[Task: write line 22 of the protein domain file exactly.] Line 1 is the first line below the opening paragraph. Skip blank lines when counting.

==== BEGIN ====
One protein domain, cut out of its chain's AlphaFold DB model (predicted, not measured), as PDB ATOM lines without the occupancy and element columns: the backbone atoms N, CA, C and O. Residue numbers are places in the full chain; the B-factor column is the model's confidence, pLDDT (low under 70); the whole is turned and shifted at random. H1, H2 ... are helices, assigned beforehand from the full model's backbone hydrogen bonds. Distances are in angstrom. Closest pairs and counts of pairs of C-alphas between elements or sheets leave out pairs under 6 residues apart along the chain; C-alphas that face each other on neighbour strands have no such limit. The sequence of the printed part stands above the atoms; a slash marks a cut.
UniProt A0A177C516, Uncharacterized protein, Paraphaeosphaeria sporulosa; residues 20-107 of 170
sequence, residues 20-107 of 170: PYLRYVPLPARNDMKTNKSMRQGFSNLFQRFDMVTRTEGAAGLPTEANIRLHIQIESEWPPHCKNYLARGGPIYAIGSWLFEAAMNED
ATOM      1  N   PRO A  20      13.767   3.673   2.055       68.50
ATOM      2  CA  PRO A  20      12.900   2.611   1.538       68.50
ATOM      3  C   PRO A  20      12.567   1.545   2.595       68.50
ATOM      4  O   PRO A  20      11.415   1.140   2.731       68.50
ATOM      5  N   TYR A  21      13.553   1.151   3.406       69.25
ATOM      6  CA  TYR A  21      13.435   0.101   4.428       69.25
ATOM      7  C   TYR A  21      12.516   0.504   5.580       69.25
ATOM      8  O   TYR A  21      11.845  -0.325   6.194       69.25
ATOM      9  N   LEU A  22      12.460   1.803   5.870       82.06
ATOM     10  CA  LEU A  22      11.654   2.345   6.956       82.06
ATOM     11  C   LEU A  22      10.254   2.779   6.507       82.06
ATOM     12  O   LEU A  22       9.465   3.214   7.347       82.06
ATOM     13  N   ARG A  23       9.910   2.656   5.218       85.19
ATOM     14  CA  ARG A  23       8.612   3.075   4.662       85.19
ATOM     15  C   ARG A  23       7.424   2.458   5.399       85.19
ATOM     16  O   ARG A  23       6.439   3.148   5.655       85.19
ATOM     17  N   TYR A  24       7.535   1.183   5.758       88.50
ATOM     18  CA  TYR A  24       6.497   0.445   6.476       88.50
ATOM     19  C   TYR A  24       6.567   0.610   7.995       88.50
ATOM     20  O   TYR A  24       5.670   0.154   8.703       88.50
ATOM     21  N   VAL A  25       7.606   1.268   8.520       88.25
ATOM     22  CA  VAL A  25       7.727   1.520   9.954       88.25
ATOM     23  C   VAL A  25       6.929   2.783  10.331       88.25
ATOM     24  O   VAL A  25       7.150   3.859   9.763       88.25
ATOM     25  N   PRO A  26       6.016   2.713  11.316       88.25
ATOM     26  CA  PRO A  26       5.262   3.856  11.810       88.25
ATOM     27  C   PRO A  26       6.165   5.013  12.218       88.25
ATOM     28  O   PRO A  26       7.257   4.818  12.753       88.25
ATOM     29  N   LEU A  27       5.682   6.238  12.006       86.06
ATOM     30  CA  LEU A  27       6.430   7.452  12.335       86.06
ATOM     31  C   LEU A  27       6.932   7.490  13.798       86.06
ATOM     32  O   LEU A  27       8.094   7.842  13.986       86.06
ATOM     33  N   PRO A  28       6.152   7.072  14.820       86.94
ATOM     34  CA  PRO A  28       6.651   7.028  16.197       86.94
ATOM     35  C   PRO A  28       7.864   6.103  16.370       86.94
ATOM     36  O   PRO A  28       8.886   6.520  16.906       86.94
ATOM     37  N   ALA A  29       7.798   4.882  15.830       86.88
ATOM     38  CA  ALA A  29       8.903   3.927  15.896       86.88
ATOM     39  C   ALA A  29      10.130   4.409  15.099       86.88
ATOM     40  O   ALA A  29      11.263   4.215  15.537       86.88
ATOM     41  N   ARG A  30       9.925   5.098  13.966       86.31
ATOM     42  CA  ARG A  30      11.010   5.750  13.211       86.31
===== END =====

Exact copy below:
ATOM     20  O   TYR A  24       5.670   0.154   8.703       88.50